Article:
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Journal Article

Anticipation, free-rider problems, and adaptation to trade unions: re-examining the curious case of dissatisfied union members

Authors

Publication date

2011

Summary

The author studies the past, contemporaneous, and future effects of union membership on job satisfaction. Using eleven waves (5-15) of the British Household Panel Survey, he documents evidence rejecting the paradox of dissatisfied union members. By separating union "free-riders" from union-covered non-members in fixed-effects equations, he finds significant anticipation effects to unionism for both prospective and covered non-members of both genders. Workers go on to report, on average, a significant net increase in their overall job satisfaction in the year unionization occurs, although this decreases with time. Moreover, adaptation to unionism is complete within the first few years of unionization. One explanation for this is that workers adapt their reported satisfaction over time to support their union bargaining efforts, which would be consistent with at least one explanation given for a union's role in fanning the flames of discontent with management during contract negotiations. That is, members may not actually be as dissatisfied with their jobs as it appears.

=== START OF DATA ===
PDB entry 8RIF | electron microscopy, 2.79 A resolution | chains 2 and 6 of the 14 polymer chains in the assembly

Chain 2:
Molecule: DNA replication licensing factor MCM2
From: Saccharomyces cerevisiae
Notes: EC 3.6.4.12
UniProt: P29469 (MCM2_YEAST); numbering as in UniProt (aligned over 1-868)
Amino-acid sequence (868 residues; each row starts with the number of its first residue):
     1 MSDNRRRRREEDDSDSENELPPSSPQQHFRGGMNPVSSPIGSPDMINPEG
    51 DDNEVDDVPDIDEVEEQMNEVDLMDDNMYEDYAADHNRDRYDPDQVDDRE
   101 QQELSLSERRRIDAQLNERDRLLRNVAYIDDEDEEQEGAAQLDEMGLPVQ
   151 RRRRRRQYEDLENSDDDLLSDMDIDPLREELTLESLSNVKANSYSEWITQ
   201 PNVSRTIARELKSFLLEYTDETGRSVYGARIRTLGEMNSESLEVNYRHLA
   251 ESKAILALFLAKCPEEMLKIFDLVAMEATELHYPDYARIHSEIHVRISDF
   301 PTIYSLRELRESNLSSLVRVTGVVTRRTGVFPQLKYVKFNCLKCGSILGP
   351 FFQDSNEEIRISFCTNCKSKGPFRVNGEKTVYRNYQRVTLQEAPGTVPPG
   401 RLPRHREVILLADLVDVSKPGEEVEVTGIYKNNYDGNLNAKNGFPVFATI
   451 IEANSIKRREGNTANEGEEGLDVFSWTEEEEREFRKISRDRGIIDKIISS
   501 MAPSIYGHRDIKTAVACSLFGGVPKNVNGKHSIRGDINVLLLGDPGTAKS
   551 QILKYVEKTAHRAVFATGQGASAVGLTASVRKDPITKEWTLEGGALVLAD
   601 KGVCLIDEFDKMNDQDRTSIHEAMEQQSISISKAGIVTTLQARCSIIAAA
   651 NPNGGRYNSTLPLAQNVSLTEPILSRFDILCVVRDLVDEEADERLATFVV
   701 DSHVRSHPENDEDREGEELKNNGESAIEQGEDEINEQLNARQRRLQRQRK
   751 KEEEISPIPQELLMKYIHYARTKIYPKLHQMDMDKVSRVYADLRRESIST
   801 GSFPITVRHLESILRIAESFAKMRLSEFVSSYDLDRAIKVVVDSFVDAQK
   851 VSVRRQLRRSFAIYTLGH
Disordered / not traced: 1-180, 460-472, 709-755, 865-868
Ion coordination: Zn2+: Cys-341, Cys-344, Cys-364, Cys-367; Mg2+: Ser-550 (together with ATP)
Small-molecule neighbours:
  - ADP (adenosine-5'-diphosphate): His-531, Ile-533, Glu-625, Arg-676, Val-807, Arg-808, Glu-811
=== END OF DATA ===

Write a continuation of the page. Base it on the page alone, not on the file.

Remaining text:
Published in

Industrial and Labor Relations Review

Volume and page numbers

64 , 1000 -1019

ISSN

16

Links

http://serlib0.essex.ac.uk/record=b1599096~S5

Notes

Albert Sloman Library Periodicals *restricted to Univ. Essex registered users*; no DOI


Related publications

  1. Anticipation, free-rider problem, and adaptation to trade union: re-examining the curious case of dissatisfied union members

    Nattavudh Powdthavee

  2. Anticipation, free-rider problem, and adaptation to trade union: re-examining the curious case of dissatisfied union members

    Nattavudh Powdthavee

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